SANTIAGO – The struggle between reason and passion has occupied minds since classical times. The Stoics, Adam Smith, even Pierre Elliot Trudeau have thought long and hard about how to control the passions. For Sigmund Freud the passions were manifested in the id, which was like a strong-willed horse, whereas the ego was the rider, trying to control it, ideally, with such self-awareness that it would look like both were in sync.
During his first year as president, Gabriel Boric’s id and ego have been going at it, often in public view. So far, Boric’s ego has dominated his id in large measure thanks to simple political mathematics: he doesn’t have the legislative majority that would let him implement the kinds of policies he once championed.
As is well known, Boric’s path to the presidency began in university politics, as a rabble-rousing, authority-questioning leader of student strikes. His success in marshalling the student protests of the early 2010s catapulted Boric and some other student leaders to Congress, where he became a rabble-rousing, authority-questioning deputy.
The new left that Boric and his colleagues sought to construct resulted in a new coalition, the Frente Amplio (Broad Front), which questioned the parties of the traditional left and rejected the timidity of the center-left Concertación and the transition years. Much of this was generational: Boric represented an age cohort that was barely alive when General Augusto Pinochet handed the presidential sash to the democratically-elected Patricio Aylwin. The existential issues of the young were very much planted in the 21st century: gone was a fear of communism, in was a fear of global warming.
Herein lies Boric’s id: impatience bordering on anger with regard to all the issues that inspire today’s progressives, from gender equality to protecting the environment to accusing Israel of colonialism and genocide.
The vicissitudes of political fortune, however, can force changes of heart or mind. In the 2021 presidential election run-off, Boric was suddenly confronted with José Antonio Kast, a far-right defender of Pinochet, who scared even moderate center-left voters who were suspicious of Boric, and even some on the center-right. Enter Boric’s ego. Boric understood that electoral victory would be his if he kept his id under control. Gone was the unkempt hair and shaggy beard. In came the dark suits and white shirts (although the id drew a limit at ties — a look the president has maintained ever since).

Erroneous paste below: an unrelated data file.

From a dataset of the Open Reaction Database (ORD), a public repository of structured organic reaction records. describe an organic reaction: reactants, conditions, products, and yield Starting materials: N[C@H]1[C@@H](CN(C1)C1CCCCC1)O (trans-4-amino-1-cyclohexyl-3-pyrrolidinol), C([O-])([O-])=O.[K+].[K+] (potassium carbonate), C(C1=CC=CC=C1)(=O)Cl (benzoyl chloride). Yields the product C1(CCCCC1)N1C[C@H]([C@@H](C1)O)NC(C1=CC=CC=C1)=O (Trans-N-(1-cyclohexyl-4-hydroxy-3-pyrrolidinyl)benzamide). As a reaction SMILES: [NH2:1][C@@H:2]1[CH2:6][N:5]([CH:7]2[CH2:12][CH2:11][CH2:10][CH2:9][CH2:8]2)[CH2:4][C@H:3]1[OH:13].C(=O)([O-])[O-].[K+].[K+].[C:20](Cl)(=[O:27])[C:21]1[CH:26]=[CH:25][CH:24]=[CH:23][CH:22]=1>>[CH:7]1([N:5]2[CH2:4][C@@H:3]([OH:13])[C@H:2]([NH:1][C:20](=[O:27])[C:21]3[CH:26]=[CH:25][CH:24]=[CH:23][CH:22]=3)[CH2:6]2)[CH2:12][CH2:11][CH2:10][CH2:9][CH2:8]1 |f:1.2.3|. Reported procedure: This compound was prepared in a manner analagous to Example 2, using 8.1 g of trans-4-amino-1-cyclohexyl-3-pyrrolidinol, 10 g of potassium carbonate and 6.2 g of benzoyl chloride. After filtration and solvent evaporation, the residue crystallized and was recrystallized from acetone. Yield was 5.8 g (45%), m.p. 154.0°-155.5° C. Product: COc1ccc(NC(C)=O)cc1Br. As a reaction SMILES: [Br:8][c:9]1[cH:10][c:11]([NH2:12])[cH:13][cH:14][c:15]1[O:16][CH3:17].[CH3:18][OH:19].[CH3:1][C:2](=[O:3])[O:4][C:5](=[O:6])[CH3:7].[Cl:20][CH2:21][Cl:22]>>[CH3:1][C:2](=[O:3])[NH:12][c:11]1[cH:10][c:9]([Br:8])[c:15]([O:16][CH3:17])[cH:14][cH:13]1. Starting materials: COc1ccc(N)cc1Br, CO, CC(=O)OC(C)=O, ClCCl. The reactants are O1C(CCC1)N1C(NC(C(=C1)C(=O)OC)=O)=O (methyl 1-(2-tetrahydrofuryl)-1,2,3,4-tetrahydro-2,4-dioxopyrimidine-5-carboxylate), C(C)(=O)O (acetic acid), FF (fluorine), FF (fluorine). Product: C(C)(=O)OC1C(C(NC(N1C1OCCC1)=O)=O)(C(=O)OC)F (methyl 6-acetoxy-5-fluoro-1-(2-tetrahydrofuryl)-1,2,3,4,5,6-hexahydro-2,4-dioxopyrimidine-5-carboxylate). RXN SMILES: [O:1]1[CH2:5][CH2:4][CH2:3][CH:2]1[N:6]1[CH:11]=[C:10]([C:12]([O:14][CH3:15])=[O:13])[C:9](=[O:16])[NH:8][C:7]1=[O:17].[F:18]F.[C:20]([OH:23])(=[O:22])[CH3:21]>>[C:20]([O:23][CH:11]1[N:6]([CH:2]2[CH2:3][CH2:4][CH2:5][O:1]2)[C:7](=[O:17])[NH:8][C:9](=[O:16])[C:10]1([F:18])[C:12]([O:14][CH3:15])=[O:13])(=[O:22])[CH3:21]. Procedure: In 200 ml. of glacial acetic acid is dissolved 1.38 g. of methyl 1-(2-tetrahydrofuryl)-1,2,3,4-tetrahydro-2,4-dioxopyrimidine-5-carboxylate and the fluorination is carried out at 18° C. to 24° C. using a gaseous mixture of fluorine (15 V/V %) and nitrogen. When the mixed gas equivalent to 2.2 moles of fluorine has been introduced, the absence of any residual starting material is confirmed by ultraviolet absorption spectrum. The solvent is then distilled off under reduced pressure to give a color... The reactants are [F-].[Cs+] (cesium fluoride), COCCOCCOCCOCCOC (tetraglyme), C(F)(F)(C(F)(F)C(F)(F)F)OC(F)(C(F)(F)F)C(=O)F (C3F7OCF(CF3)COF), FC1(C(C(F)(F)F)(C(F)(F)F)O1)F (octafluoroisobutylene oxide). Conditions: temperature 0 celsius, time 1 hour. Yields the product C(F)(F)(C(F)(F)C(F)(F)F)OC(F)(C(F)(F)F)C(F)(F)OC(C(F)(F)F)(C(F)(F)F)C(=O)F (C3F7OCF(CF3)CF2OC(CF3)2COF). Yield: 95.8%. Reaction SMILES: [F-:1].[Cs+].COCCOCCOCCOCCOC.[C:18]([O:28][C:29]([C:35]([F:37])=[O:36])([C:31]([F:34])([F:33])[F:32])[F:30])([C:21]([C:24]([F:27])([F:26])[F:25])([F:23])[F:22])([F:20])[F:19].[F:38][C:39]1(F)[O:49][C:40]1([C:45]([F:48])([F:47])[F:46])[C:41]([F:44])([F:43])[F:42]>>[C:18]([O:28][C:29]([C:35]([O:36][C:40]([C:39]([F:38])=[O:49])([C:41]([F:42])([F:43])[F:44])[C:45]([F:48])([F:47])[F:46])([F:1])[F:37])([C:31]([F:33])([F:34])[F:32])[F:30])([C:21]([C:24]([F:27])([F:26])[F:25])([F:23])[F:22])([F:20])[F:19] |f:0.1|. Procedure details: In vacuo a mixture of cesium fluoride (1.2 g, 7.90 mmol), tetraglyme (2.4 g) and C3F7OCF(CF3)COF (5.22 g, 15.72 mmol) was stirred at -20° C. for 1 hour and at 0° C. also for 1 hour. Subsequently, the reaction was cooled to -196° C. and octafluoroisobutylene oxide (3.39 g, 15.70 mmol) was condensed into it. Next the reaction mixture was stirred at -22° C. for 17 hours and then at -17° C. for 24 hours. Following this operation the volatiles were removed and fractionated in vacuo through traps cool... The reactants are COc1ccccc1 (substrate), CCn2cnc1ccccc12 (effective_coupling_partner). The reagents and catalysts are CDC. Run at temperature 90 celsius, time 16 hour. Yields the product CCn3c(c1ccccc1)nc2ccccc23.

The issue that really dominated Boric’s first year in office, however, was the constitution. The design of a new constitution was part of the cross-party agreement reached in November 2019, in an effort to put an end to weeks of violent protest. From July 2021 to July 2022, 155 elected members of a constitutional convention worked to propose a new institutional structure for Chile. Boric was elected in the midst of the process, and did his best to remain neutral, although it was clear, as Minister Giorgio Jackson stated, that a rejection of the constitution would affect the government’s reform agenda.
But rejected it was, in a national referendum on 4 September. It was Boric’s lowest moment, not only because of the process itself, but because the scale of the defeat (62% to 38%) made clear a far more painful truth: the country was not as progressive and post-modern as the proposed constitution, or the government, thought. People had gone back to worrying about jobs, immigration, and crime – the stuff of everyday politics and policy.
Here Boric’s ego kicked in. His pragmatism led him to recognize the defeat and shuffle his cabinet, bringing in experienced hands to the Interior ministry and the General Secretariat of the Presidency (which deals with Congress). The new ministers in these posts come from the old center-left that the Frente Amplio criticized so much when in Congress.
Herein lies one of Boric’s main challenges going forward. Will the moderate left continue to dominate cabinet and decision-making? As Boric approaches his first year anniversary many expect a cabinet shuffle. The political balance will be telling.
The second challenge is, once more, the constitutional issue. Congress has approved a new process, which will see Boric’s second year again dominated by a constitutional convention. It is becoming clear that Boric has one job: get a constitution approved. To do so, he’ll need to keep in check the far left, which is unhappy with the restrictions and limits that the present process has imposed.
Finally, there’s the task of governing. The Transpacific trade agreement TPP11 is a good example of this: As a deputy Boric had appeared in Congress wearing a ‘#NoTPP’ T-shirt, and his election platform made a point of not including the ratification of the trade agreement. But once Congress voted in favor of ratification, it would have been too costly to stick to his campaign promise. Last month, Chile finally signed on the agreement.
Boric’s ego must, then, extend to the task of everyday governing, especially on those issues – crime, immigration, drugs, violence – about which voters are most worried. They are also the most difficult to tackle successfully, especially for a president who spent years marching on the streets. Boric’s id tells him that law enforcement is oppressive and unduly violent. But the voters, and his ego, are telling him that it is time for the state, not the street, to govern.
Funk is assistant professor of political science at the University of Chile’s Faculty of Government and a partner in Andes Risk Group, a consulting firm.
Tags: Chile Gabriel Boric, Security